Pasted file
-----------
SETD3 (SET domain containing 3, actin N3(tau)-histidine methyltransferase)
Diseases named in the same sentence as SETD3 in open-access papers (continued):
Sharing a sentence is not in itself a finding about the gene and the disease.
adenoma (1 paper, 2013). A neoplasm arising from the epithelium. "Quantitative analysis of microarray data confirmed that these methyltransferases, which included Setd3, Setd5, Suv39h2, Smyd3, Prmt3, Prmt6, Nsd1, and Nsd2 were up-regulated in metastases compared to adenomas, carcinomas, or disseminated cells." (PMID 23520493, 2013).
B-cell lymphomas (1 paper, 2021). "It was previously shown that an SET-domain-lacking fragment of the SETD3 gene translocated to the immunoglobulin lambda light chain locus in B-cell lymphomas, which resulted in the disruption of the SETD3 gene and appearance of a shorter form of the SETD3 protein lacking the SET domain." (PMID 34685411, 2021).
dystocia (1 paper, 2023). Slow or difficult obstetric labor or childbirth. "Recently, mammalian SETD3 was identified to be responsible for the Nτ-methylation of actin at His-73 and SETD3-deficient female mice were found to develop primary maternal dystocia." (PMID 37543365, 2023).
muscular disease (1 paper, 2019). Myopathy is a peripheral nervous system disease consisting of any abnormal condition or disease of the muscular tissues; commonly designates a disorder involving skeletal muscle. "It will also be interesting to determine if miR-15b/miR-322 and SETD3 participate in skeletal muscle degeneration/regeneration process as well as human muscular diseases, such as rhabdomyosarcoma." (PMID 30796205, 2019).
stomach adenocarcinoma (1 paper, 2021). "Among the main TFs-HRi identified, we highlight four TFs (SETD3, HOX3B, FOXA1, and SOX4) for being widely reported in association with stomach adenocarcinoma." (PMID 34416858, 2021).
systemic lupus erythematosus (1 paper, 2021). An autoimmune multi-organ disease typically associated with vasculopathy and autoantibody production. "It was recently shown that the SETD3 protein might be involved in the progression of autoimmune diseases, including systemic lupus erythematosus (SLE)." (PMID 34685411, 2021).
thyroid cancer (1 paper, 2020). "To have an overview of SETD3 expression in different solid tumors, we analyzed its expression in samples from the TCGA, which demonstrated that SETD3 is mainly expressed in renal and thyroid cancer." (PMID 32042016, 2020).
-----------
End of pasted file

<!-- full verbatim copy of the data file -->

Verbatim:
SETD3 (SET domain containing 3, actin N3(tau)-histidine methyltransferase)
Diseases named in the same sentence as SETD3 in open-access papers (continued):
Sharing a sentence is not in itself a finding about the gene and the disease.
adenoma (1 paper, 2013). A neoplasm arising from the epithelium. "Quantitative analysis of microarray data confirmed that these methyltransferases, which included Setd3, Setd5, Suv39h2, Smyd3, Prmt3, Prmt6, Nsd1, and Nsd2 were up-regulated in metastases compared to adenomas, carcinomas, or disseminated cells." (PMID 23520493, 2013).
B-cell lymphomas (1 paper, 2021). "It was previously shown that an SET-domain-lacking fragment of the SETD3 gene translocated to the immunoglobulin lambda light chain locus in B-cell lymphomas, which resulted in the disruption of the SETD3 gene and appearance of a shorter form of the SETD3 protein lacking the SET domain." (PMID 34685411, 2021).
dystocia (1 paper, 2023). Slow or difficult obstetric labor or childbirth. "Recently, mammalian SETD3 was identified to be responsible for the Nτ-methylation of actin at His-73 and SETD3-deficient female mice were found to develop primary maternal dystocia." (PMID 37543365, 2023).
muscular disease (1 paper, 2019). Myopathy is a peripheral nervous system disease consisting of any abnormal condition or disease of the muscular tissues; commonly designates a disorder involving skeletal muscle. "It will also be interesting to determine if miR-15b/miR-322 and SETD3 participate in skeletal muscle degeneration/regeneration process as well as human muscular diseases, such as rhabdomyosarcoma." (PMID 30796205, 2019).
stomach adenocarcinoma (1 paper, 2021). "Among the main TFs-HRi identified, we highlight four TFs (SETD3, HOX3B, FOXA1, and SOX4) for being widely reported in association with stomach adenocarcinoma." (PMID 34416858, 2021).
systemic lupus erythematosus (1 paper, 2021). An autoimmune multi-organ disease typically associated with vasculopathy and autoantibody production. "It was recently shown that the SETD3 protein might be involved in the progression of autoimmune diseases, including systemic lupus erythematosus (SLE)." (PMID 34685411, 2021).
thyroid cancer (1 paper, 2020). "To have an overview of SETD3 expression in different solid tumors, we analyzed its expression in samples from the TCGA, which demonstrated that SETD3 is mainly expressed in renal and thyroid cancer." (PMID 32042016, 2020).